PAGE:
MS. SHIKLER: Even then.

MR. BRIGGS: Yes. Because everybody was waiting for that moment when they knew that it was inevitable that it would be...they knew that this was where it was happening and whatnot and so it was inevitable. And then there were these internecine warfares and a lot of poor and puerile behavior because it was so tight and it was so small in the sense of any kind of economic rewards.

MS. SHIKLER: Where did it make that transition from philosophical and ideological dynamic interchange? I remember reading about the various lectures that were being given at the Club, etc. Where did the commercial thing take over?

MR. BRIGGS: The Club was, you know, you meet and--of course I wasn't around during its foundation and whatnot--but they were.... You know, some evenings were interesting and some were not. And then, after the round tables and the discussions and group therapy and whatnot, there would be a few drinks and some records and some dancing and some socializing and whatnot. There was always this fellow feeling, but the sustaining...you know, it was like a group of individuals. It wasn't a group in the sense of...it was a community of individuals and the careers of the various people. Franz and Bill, or something, were being handled and they were being promoted and they themselves were on call, and things were happening to them and so everyone felt it can happen. And in my innocence, I felt, well, you know, if you have the work it can happen. But it's a lot more complicated than that. Because there is only so much, there is only so much even now. Certainly not enough for even a tenth of the artistic population. And, it's...I suppose in reading Arnold Hauser he talks about the Dutch in the 16th Century were in sort of that situation where they had all these tremendous painters and no church subsidy any longer, no patronage. It was strictly art business. And they were exporting paintings to England and here and there and they all died broke. They simply were overproducing and there were too many of them and there was not enough to go around. And every little fluctuation in the economy, why bam! They were in and out and up and down and bankrupt and broke and had nothing to do with the quality of work.

MS. SHIKLER: It rarely does. Now that you are showing again and obviously you are having a measure of success--you're selling a little bit more, right?

MR. BRIGGS: Yes.

MS. SHIKLER: How do you feel about that in terms of...?

MR. BRIGGS: Well, it is sort of a revelation to me that, after years and years of people not being able to sell my paintings, here is somebody that can sell them. So it's not the painting.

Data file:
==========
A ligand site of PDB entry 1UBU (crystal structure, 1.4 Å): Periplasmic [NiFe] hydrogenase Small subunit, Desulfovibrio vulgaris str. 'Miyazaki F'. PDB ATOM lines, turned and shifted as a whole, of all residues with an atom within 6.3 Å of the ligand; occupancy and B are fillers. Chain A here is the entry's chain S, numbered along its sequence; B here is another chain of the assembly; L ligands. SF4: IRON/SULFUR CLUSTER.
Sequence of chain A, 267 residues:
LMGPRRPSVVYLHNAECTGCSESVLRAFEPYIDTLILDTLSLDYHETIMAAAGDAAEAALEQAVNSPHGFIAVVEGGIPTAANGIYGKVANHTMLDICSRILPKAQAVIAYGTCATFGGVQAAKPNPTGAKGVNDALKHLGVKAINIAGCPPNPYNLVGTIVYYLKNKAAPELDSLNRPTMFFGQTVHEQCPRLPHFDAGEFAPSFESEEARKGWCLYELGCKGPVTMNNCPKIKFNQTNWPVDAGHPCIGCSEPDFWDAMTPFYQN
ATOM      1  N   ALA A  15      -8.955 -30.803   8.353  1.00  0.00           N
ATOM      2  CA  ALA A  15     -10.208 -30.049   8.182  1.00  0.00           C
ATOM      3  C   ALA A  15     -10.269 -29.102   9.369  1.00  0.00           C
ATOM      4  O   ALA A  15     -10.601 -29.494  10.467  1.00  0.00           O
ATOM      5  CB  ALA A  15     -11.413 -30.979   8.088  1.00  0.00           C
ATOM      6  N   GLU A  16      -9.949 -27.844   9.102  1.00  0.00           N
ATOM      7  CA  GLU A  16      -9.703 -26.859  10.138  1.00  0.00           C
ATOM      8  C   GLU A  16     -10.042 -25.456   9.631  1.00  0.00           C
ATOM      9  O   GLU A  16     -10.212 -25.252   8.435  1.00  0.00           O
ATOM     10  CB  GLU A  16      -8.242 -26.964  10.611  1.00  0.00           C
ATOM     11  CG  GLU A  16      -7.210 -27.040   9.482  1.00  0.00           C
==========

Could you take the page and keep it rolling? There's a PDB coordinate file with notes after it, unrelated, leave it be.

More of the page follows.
MS. SHIKLER: Well, not the paintings alone anyway. The time is certainly....

MR. BRIGGS: The style is not "in" and it's limited. It's no big deal, there's not a retrospective in the offing at the Whitney. It's just a question of certain breaks and certain conditions. Now they are not selling once the market has gone down. The kinds of young collectors who had that spare money to enjoy have since more or less vanished.

MS. SHIKLER: Yes. Yes. I see. It's very ironic, isn't it, that the timing is such?

MR. BRIGGS: Yes.

MS. SHIKLER: Do you have any feeling about what you want to do now with your own work?

MR. BRIGGS: Well, I don't know. It's just sort of automatic to a large degree; as you get older you become more critical, you become more...there is less that satisfies you and the problems aren't as seemingly insurmountable or maybe as profound in terms of your own works. You can always keep working and do more. Then there is constant sources of stimulus--certainly in terms of thought and feeling. Everything is changing constantly around us and those changes and your own experience just keep it going. I suppose I have gotten basically less determined, you know, to break down the walls and more inclined to maybe try to keep a few of the bricks in place. And not in the sense of refinement but just in re-investigating and sort of trying to really find out whether there was anything to it, rather than barnstorming around. I mean not that you ever will really know, but there will continue to be questions and I suppose like in most creative endeavors you are constantly waiting for the moments where something really happens in a rebelliatory way and reaffirms that possibility but, in the meantime, you're struggling with doubt, with your own illusions and your own delusions and just trying to penetrate that and overcome it. And if, within the whole program as I inherited it and espoused it and worked with it, does it yield some truth? Well, it has obvious meanings for me but then I throw away an enormous amount of stuff that I produce. And I think that's my responsibility. I'm not going to leave it up to somebody else.

MS. SHIKLER: Let me stop you for a minute because I think it's going to run through in a second.

MS. SHIKLER: You were speaking about the choice of throwing your own work away rather than leaving it to others.